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Cottage food regulations now exist in most states that make a
home-based candy business re;latively easy. It all depends on
your state's regulations, the type of candy you want to make and/or
sell, and conditions at your home kitchen. Here are the basics
and how to verify what you need to do in your state and specific
The starting point is to determine how your business would be regulated and by whom. Many states have "cottage food laws" that exempt or reduce requirements for certain types of foods made in smaller quantities in a home kitchen. Typically, these include breads, cookies, fruit pies, honey, sorghum, dry cookie, cake, bread, and soup mixes; and hard candies. See this page to decide if the type of candy you want to make and/or sell qualifies as a "cottage food" and what requirements appy. If your food product does not meet your state's definition of a Cottage Food, you may still be able to make and sell it commercially, through a startup approach. See this page for detailed information about selling foods that do not meet the Cottage Food definition.
The choices you make will determine the regulations, licenses and inspections that you may - or may not - be subject to. The biggest decision is whether to make the candy yourself or buy it wholesale. The latter, is of course, simpler. The next decision is the type of candy to sell. also determines what rules are applicable. But itis also a marketing decision. Will this type of candy sell well? And where and how to sell it?
The easiest, in terms of reduced regulations are card candies that do not contain dairy products and do not require refrigeration. Within this, there are many specialty niches, like
Do you want to make the candy yourself, or buy it wholesale? If you just buy it wholesale, that can reduce many requirements. There are suppliers like
Almost all businesses require some form of local city, county or state business license or registration. This usually means a city business license and a state business registration at the secretary of state website online.
There are national, state and even non-profit organizations and magazines that may offer free guideance to help you set up your business. Sme examples of these are
It's a good idea, after you have done your research, to speak with both a business lawyer and an account, to be sure you haven't missed any requirements or practical considerations. There's no way any website can provide all of the considerations - they vary widely by state, county, city and your own circusmstances.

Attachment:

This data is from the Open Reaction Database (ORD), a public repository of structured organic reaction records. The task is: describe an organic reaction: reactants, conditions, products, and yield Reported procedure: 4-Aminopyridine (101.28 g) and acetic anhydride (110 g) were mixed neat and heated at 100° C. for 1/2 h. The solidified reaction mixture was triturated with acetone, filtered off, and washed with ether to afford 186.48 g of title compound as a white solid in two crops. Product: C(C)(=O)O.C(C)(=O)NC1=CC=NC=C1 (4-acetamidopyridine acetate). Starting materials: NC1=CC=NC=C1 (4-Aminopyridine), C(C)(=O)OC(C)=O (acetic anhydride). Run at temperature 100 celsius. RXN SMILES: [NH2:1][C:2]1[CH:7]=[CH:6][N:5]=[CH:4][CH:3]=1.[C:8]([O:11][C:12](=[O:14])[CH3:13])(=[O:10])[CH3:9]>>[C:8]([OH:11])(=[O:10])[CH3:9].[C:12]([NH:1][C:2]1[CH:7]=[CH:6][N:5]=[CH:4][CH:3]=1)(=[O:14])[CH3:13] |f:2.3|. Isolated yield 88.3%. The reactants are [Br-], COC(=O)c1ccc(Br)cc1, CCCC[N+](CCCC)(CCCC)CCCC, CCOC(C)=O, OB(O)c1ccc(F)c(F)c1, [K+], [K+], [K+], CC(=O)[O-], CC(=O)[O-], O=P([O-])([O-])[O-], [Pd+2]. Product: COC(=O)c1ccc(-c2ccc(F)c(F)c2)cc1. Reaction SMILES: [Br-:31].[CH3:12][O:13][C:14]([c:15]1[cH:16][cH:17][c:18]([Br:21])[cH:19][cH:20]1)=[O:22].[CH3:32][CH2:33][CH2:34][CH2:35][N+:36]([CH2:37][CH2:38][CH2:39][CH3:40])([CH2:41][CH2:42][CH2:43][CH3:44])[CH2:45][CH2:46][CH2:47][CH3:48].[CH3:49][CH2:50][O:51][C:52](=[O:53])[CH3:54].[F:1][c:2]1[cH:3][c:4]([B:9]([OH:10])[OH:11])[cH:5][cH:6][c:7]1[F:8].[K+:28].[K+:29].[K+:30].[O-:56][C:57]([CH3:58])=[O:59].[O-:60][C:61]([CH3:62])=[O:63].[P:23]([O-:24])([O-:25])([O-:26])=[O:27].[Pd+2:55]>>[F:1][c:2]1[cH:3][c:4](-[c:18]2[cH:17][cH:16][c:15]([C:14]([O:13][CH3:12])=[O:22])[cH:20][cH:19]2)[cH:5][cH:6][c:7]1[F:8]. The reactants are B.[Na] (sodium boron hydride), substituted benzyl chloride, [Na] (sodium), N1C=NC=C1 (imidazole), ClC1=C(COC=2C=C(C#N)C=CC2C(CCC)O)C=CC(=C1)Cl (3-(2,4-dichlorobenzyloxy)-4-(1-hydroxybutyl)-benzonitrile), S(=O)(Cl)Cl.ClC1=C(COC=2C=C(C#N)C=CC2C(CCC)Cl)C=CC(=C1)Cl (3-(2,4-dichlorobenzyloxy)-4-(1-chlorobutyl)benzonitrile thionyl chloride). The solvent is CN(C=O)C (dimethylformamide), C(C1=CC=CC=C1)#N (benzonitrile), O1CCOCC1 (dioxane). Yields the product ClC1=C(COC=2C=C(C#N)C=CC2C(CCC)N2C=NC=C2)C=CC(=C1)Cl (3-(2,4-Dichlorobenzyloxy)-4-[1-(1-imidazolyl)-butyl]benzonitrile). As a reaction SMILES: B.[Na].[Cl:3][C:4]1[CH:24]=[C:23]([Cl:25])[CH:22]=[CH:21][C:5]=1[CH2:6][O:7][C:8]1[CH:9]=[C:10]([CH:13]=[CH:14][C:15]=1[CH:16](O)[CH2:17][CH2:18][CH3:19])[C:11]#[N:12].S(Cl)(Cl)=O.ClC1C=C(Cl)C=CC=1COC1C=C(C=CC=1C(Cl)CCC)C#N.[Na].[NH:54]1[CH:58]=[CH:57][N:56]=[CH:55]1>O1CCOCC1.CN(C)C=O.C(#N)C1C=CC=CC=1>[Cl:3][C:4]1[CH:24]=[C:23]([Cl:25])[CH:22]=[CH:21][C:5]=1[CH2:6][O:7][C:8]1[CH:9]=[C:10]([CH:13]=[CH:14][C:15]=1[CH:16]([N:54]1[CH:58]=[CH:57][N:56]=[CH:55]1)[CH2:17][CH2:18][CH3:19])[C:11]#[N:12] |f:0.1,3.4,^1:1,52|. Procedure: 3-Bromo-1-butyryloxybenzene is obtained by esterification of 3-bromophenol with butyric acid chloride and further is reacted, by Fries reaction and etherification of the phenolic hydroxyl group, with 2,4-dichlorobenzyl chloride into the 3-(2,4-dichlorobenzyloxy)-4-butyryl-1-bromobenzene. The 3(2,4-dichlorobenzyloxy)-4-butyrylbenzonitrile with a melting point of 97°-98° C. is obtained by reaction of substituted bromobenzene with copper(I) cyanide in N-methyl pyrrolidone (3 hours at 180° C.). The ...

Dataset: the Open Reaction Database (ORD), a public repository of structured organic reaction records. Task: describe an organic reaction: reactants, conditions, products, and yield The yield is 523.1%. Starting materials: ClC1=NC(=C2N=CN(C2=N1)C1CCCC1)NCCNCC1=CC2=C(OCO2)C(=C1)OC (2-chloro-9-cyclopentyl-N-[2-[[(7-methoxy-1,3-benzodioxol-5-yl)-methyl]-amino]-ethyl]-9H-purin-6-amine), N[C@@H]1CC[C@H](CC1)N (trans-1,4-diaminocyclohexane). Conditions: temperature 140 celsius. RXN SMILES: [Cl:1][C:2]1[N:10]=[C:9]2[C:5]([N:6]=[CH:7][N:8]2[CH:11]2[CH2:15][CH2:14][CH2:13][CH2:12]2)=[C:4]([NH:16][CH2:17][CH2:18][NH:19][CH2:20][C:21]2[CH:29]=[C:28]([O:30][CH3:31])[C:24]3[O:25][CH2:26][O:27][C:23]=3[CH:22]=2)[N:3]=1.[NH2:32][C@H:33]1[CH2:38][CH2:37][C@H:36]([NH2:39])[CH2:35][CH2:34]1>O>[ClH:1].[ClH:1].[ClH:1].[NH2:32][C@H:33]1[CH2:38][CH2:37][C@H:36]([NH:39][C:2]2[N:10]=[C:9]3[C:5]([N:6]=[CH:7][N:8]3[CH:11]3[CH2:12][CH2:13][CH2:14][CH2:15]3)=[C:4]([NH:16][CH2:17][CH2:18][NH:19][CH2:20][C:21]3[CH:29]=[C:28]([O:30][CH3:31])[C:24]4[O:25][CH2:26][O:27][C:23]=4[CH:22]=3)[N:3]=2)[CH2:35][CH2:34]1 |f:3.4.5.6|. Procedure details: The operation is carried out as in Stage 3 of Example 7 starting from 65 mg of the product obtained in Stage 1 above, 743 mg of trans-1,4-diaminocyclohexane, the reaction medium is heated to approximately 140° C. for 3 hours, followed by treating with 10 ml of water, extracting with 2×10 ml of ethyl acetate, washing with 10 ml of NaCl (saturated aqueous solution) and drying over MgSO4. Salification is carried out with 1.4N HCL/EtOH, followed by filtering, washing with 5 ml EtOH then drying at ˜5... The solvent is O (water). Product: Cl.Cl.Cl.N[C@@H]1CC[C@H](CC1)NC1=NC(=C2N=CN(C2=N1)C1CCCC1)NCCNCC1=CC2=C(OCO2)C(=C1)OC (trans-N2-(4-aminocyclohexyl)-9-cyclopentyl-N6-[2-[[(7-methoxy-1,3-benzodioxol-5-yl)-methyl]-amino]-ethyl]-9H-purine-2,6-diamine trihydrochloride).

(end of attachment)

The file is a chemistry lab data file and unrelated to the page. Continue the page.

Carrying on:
Food manufacturing and food handling permits may be required from your state's health department if you will be making the candies yourself. Again, check with them about cottage food status; you may be exempt if you are below certain volumes and stick to "nonhazardous" types. If you are buying candies wholesale and reselling them, you will usually not need these permits. Along with the food permits, an inspection may be required of your kitchen and home, if you are making the candies at home.
You will need a cool, dry, clean and safe place to store your inventory. You can either rent a food grade warehouse (NOT a U-Store garage type place, even if it is climate-controlled - these are not food grade).
If you plan to sell online you may want to look into website like Etsy, 1000 Markets, Foodzie, Shopify, BuyItSellIt, or Core Commerce. Keep in mind that if you are attempting to use the Cottage Food exemptions, these usually prohibit online sales.
Your state may allow sales at and from these locations with reduced requirements.
If you make the candy yourself, you will need to buy packaging that is FDA-approved for food contact. Here are some choices:
To ship, you will want generally an account with DHL, UPS or FedEx
Getting the word out and drawing positive attention is key! If
you have a website or webstore you will want clear photos of the
candies to show on your website.
Beyond the requirements, common sense, good practices and reducing liability suggests you should do the following.
It's best to use a pH meter, properly calibrated on the day
used. I use this one, which is reliable and inexpensive.
Short-range paper pH test strips, commonly known as litmus paper, may be used instead, if the product normally has a pH of 4.0 or lower and the paper's range includes a pH of 4.6.
Keep a written record of every batch of product made for sale, including:
Although iInspections are not required, you should consider doing the following:
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the Ball Blue Book